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We finally have guidelines for managing kids’ concussions

It’s a public health problem

England v India: Specsavers 4th Test - Day Two Photo by Stu Forster/Getty Images

For the first time, the Centers for Disease Control and Prevention (CDC) has created guidelines for managing children who have had concussions.

Head injuries have received a lot of attention because repeated blunt impacts — like the type football players experience — have been linked to problems like memory loss, dementia, and depression later in life. But most of this interest has focused on adults who already have their own guidelines for diagnosis and treatment. These new guidelines, published today in JAMA Pediatrics, are the first that focus on children. The set of 19 recommendations (available in the paper above) cover diagnosis and treatment, including suggestions for when children should return to school.

Concussions in children is a public health problem: nearly 3 million kids made emergency visits between 2005 and 2009. Most children who have mild brain injuries recover within six weeks, according to lead author Matthew J. Breiding, a scientist who leads the Traumatic Brain Injury Team for the CDC’s Division of Unintentional Injury Prevention. A brain injury of any type has the potential to disrupt how a child develops. For some kids who get concussions, especially those who are injured at a young age, “the significance of problems might not be realized until years after the injury.”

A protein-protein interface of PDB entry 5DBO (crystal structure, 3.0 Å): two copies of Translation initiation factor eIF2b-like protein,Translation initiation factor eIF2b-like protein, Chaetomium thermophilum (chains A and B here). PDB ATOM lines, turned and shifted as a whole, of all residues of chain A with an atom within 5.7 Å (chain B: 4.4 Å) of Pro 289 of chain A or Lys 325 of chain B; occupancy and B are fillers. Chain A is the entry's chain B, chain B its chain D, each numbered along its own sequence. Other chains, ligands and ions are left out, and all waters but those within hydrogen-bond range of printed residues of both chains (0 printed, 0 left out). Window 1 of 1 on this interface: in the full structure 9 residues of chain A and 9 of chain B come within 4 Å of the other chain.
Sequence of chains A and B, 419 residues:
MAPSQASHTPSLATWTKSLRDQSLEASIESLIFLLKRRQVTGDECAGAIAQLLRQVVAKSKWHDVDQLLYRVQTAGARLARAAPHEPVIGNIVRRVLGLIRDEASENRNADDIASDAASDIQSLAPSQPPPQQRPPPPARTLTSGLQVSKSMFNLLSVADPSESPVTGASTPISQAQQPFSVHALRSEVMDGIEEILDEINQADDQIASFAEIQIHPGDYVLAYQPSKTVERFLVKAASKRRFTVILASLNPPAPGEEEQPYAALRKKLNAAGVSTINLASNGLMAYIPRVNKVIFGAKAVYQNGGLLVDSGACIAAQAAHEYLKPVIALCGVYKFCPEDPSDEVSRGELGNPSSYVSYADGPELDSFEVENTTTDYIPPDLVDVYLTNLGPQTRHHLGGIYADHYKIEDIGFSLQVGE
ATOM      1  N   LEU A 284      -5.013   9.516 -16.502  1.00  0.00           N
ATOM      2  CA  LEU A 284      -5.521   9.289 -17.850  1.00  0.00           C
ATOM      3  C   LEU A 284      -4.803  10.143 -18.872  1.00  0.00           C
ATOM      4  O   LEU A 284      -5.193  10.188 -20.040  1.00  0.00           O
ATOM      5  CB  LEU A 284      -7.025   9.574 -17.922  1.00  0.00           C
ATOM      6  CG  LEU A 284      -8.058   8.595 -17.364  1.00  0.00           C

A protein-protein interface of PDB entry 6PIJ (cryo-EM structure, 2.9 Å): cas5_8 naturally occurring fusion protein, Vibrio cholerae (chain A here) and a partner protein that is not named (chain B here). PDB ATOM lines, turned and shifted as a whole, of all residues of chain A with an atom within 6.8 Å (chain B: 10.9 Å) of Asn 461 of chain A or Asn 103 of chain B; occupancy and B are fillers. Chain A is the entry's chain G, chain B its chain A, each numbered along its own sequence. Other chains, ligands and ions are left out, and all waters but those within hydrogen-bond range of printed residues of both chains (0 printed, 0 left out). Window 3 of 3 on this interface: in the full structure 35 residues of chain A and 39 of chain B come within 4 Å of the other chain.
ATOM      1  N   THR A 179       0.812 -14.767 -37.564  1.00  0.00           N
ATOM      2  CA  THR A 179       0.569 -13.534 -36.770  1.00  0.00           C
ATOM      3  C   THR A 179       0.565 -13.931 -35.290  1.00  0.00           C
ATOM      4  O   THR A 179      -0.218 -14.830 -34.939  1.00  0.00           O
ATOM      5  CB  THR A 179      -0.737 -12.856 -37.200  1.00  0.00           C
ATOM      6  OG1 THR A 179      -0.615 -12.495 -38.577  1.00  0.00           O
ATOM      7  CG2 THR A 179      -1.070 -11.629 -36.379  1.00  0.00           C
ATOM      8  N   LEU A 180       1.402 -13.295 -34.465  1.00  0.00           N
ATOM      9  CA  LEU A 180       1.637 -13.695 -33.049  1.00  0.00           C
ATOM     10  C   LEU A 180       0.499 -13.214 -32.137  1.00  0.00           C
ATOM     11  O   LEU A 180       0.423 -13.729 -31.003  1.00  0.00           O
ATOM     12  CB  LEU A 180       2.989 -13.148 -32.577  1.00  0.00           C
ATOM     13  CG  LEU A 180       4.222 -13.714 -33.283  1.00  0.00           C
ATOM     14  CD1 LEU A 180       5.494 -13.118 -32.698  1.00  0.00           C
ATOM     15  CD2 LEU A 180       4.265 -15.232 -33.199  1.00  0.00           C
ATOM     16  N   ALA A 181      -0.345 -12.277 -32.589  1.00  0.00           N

The hope is that these guidelines will lead to better treatment for kids. Still, we need more research to truly understand the scope of the issue, Breiding tells The Verge. We know a lot about which factors — like the nature of the injury or family characteristics — predict how long it’ll take the child to recover, but there’s still a lot we need to learn about treatments that might help.